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Old 13th February 2010
J65nko J65nko is offline
Join Date: May 2008
Location: Budel - the Netherlands
Posts: 3,503
Default A plan for a remote install and reinstall of FreeBSD

In our guides/howto section there are two interesting guides about installing FreeBSD without using sysinstall.

However, these guides assume you have physical access to the machine. But what if you have not, and the machine is in a datacenter 200 kms away?

My suggestion is have a small, say 2 Gigabyte, FreeBSD on the disk. This mini-FreeBSD installation is only used for a sysinstall-less install of the 'real' FreeBSD in the other slice(s).

The partitioning plan for this remote machine:
ad0s1 = 2 Gigabyte mini-FreeBSD only to be used for installing 
        or reinstalling, the "real FBSD" on the other slices
ad0s2 = Real FreeBSD "/", swap, "/usr" 
ad0s3 = Real FreeBSD "/tmp", "/var",  "/var/tmp" , "/var/log" i 
ad0s4 = Real FreeBSD "/usr/local", "/home", "/var", "/var/mail"
Why a multiple slice install?

There is 8 labels restriction per slice (at least for the disklabel or bsdlabel utility).
The glabel man page doesn't mention any limit in number of glabel'led partitions.
During the growing pains of the FreebSD 5.x series, I became am more focussed on OpenBSD, so I have never used glabel yet.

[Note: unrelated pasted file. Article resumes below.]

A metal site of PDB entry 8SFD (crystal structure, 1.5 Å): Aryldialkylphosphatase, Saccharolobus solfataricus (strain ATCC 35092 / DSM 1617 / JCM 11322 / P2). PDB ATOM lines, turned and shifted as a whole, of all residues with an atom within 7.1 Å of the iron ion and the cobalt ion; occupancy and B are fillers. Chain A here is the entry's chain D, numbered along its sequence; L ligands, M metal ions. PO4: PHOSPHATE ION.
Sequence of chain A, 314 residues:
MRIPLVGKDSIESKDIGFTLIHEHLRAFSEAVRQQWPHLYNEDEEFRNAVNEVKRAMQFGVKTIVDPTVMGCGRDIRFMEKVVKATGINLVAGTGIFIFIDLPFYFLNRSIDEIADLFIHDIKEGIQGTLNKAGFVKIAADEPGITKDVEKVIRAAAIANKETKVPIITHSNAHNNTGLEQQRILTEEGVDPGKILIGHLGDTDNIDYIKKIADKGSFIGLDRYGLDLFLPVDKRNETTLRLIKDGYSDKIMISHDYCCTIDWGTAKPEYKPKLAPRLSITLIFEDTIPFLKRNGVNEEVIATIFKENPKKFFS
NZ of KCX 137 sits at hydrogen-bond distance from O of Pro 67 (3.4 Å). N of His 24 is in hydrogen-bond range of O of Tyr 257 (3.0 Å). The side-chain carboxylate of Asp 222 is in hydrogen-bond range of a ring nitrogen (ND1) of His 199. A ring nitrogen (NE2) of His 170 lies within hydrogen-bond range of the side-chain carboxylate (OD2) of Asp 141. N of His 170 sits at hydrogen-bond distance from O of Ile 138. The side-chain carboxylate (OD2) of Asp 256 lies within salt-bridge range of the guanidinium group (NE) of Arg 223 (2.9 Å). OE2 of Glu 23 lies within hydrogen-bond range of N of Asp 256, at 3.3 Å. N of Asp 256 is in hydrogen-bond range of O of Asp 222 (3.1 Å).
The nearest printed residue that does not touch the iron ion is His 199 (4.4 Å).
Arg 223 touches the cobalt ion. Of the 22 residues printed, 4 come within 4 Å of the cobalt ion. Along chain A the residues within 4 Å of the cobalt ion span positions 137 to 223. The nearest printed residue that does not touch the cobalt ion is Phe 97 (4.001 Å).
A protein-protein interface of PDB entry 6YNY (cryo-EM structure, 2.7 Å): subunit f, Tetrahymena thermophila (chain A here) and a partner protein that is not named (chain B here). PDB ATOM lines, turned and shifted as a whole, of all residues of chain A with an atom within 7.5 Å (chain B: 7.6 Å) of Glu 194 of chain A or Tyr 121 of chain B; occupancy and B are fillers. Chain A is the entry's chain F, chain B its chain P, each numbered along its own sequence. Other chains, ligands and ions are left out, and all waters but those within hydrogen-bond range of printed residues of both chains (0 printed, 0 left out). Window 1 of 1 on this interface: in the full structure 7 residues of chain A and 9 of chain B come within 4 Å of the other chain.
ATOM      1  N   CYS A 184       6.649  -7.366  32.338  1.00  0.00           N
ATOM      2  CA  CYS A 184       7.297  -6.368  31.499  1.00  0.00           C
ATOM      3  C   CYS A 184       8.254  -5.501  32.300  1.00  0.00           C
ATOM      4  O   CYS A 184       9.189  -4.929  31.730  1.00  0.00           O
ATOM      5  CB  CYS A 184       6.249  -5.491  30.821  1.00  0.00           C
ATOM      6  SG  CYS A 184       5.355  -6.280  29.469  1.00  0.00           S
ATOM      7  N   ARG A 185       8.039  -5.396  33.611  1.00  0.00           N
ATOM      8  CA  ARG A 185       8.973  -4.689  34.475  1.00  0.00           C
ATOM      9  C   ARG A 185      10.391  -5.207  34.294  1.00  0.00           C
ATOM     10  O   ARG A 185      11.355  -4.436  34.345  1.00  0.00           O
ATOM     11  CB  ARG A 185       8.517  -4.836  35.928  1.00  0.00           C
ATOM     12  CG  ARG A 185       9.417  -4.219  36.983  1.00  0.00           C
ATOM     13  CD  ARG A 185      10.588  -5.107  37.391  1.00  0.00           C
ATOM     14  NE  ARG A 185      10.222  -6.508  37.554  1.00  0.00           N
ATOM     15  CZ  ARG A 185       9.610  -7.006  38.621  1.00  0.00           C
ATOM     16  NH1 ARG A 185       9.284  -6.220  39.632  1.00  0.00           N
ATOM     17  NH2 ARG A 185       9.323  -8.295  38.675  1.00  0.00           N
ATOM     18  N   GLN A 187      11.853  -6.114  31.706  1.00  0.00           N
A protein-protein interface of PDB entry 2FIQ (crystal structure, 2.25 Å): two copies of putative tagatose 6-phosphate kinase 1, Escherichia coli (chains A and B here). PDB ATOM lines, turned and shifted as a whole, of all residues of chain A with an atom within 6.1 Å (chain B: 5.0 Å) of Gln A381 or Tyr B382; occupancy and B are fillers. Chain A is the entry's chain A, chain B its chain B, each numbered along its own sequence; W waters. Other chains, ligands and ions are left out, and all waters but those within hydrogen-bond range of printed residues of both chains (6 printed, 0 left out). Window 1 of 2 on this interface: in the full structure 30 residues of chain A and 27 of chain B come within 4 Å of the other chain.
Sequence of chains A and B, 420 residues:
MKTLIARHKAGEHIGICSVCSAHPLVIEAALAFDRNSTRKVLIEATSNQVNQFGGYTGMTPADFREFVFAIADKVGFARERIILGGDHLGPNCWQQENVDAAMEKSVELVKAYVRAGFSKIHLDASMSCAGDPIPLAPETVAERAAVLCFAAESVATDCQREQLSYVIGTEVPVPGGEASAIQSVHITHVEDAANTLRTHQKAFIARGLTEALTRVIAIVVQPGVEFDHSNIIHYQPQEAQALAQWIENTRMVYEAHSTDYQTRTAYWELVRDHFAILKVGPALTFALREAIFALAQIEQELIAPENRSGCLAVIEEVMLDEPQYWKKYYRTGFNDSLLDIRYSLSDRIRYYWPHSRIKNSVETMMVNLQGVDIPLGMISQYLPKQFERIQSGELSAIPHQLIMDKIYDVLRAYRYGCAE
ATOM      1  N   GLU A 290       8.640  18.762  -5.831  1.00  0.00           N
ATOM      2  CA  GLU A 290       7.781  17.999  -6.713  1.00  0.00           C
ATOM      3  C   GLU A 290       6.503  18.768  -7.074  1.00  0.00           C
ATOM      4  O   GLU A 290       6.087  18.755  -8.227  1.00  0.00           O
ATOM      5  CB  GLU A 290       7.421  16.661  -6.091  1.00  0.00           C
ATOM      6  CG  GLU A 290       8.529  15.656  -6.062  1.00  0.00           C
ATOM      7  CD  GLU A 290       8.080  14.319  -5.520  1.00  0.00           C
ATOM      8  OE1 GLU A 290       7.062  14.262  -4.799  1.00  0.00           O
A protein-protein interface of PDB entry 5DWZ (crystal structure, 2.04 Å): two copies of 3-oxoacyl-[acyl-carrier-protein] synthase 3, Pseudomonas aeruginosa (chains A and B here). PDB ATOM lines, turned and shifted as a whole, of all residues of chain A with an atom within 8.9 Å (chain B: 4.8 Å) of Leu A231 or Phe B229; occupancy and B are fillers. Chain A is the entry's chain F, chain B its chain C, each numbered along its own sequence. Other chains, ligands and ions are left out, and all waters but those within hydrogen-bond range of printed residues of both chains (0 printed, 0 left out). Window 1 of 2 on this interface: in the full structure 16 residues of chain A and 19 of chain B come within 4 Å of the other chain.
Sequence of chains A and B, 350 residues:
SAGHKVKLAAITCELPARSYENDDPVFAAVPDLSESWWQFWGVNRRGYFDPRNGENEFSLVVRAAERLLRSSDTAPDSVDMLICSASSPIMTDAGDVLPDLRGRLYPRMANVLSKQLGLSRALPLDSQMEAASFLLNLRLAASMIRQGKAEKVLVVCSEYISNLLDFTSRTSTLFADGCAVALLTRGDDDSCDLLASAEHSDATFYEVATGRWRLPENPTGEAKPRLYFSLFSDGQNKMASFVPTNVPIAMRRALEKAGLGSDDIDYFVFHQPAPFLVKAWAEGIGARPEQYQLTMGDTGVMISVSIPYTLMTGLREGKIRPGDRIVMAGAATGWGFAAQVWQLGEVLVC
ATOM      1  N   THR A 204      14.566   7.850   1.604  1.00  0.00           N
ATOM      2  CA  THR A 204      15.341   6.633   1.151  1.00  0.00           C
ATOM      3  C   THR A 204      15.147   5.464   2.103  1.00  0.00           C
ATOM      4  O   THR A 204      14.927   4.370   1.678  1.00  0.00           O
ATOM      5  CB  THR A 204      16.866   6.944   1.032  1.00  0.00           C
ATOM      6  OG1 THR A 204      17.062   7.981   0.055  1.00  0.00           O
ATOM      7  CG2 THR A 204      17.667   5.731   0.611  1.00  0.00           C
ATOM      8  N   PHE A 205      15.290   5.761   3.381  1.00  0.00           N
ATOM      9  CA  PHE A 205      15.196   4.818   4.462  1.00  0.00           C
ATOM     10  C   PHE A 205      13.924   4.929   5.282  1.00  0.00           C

An overview of this 'bsdlabel' 8 partition/file system limit

1) 	a = "/"		(reserved for "/" on the booting slice") 
2) 	b = swap		(reserved for swap)
3) 	c = complete slice	(cannot be used)
4) 	d =			
5) 	e =
6) 	f =
7) 	g =
8) 	h =
On the first slice you only have 4 not pre-defined labels and with
separate file systems for the following you have used them all.
1	"/usr"
2	"/var"
3	"/home"
4	"/tmp"
So for a real system, with separate files ystems as 'watertight compartments' one has to use multiple slices for a single FreeBSD install.
A reason for example is that you don't want an attacker to fill your "/var/log" logs with junk and thus leaving no more space for "/var/mail".

 1	"/"
 2	swap
 3	"/usr"
 4	"/usr/local"
 5	"/usr/ports"
 6	"/tmp"
 7	"/var"
 8	"/var/tmp"
 9	"/var/log"
10	"/var/mail"
11	"/home"
After you are done with the install, you use fdisk to change the active MBR partition
from ad0s1 (the mini-FBSD), to ad0s2, which has the "/" filesystem of your new fresh install and

If next year yeat another new file system for FreeBSD emerges, let us call it YANFS, you can use the
the 'real' FBSD in slice 2,3 and 4 to first update your mini 'fixit" FBSD in slice 1 so it has all the
YANFS tools.

AFter changing the active partition from slice 2 to slice 1, you reboot and are in an "fixit" environment where you can (I am willing to bet on it) follow the Ultra-Modern FreeBSD Install with YANFS (vermaden way)

Does this sound like a good plan? I don't mean the bet, but the idea of using a mini-FBSD to create the equivalent of a Fixit or Rescue CD environment.
You don't need to be a genius to debug a pf.conf firewall ruleset, you just need the guts to run tcpdump
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